ROCHESTER — As the basketball saying goes, teams that live by the three can die by the three.
That’s what happened to Olean on Saturday evening, and it would be hard to imagine a more sudden, more stunning, more devastating death.
Olean, ranked first in the state in Class B with a lineup of junior standouts who were hungry to surpass last season’s state semifinal appearance, were stunned at the buzzer by a player who didn’t even have his name on the back of his jersey.
Batavia sophomore JV callup Jeff Redband released a three-pointer with a last sliver of a second left to give the Blue Devils a 63-62 victory in Saturday’s Far West Regionals at Blue Cross Arena.
It will be Batavia, and not Olean, as many expected, which will head down the Thruway to next weekend’s final four in Glens Falls. The Blue Devils (18-3), ranked ninth in the state poll, will face Section II (Albany area) winner Watervliet at 8:30 p.m. Friday in the state semifinals.
“It’s devastating,” said Olean coach Jeff Anastasia, whose team was also No. 1 in The News small school poll all season. “It comes down to one lucky shot … the kids played their hearts out. I think that Batavia will do well next weekend, I think.”
Most of the estimated 1,200 on hand likely thought Olean (21-2) appeared to have claimed the game in the final moments. The Huskies had taken the lead and seemed to have the upper hand on each subsequent play — that is, until the buzzer sounded.
With the score tied at 60 and Batavia with the ball with less than 35 second to play, junior Wil Bathurst (18 points, four assists) stole a pass in the Olean end and went in for a layup to give Olean a 62-60 lead with about 25 seconds left. Batavia came back down, and senior Patrick Scholla similarly intercepted a pass, diving ahead to tip it deep into Batavia’s end. Redband hustled back to track it down, and the Blue Devils called timeout with 6.5 seconds left and having to go the length of the court.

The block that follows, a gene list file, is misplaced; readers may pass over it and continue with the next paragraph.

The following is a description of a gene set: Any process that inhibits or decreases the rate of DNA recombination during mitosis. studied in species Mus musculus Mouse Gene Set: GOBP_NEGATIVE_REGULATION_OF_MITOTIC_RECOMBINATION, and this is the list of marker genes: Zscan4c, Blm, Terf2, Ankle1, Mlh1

Justin Washington (16 points, 10 rebounds, four assists), a 6-foot-4 senior whose strong dribble got him to the basket throughout the game, sped upcourt, but he lost the ball when Scholla came to defend. In a scramble, the ball found Batavia top scorer Jalen Smith (the senior had 24 points and five threes) on the left side, and he was off-balance as he desperately batted it to Redband in the corner.
“I told him go right to the rim,” Batavia coach Buddy Brasky said of Washington. “I said if they stop you, I knew they wouldn’t leave Jalen. I said Jeff, you’re going to go in that corner and you’re going to hit the shot to win the game. Now, I didn’t plan on the stumble, and the little push pass, and the little ball-fake leaner, but we’ll take it.”
Even once the ball got to Redband, things didn’t exactly go smoothly.
“I got the ball and I was trying to rush it because I knew time was running down, so I fumbled it,” he said. “Then I was able to get control … and I just threw it up.”
Batavia’s hero, unlike his teammates, didn’t have the name printed in royal blue on the back of his white jersey, and his name was hand-written onto rosters distributed for the game. Redband played most of the season on JV, but he contributed 11 points and was to be an option on the final play.
“I’ve been playing JV all year … I never expected this,” he said. “I couldn’t even believe it. A regional final game, and I made the winning shot? I just started jumping up and down and my teammates mobbed me.”
In a finish that was vintage March Madness, Batavia piled on at midcourt while Olean players stopped in their tracks and fell to the floor. Anastasia, known for his consistently calm presence in all games, realized what had just happened, turned to walk back towards his bench and grimaced as he pumped a fist at the air in frustration.
Olean seemed to take control of a well-played, competitive contest between two longtime powers in their respective sections when senior reserves Evan Ryan (one) and Max Portlow (two) hit three-pointers in the latter part of a 21-10 third quarter for Olean that gave the Huskies a 50-43 lead. But Olean’s threes stopped going in in the fourth (5 of 11 in first half, 10 of 24 for the game, no threes in the fourth) and Batavia scored the first six points of the quarter to draw within one and set up a close battle the rest of the way.
Junior 6-7 center Sam Eckstrom had 10 of his 12 points in the first half while classmate Nick Schmidt was 4 of 10 from the field, all from three-point range, for 12 points.
“Sometimes it is easier if you lose by 10,” Anastasia said about 15 minutes after the game. “I’m kind of numb right now myself because it just still hasn’t hit me that we lost that game.”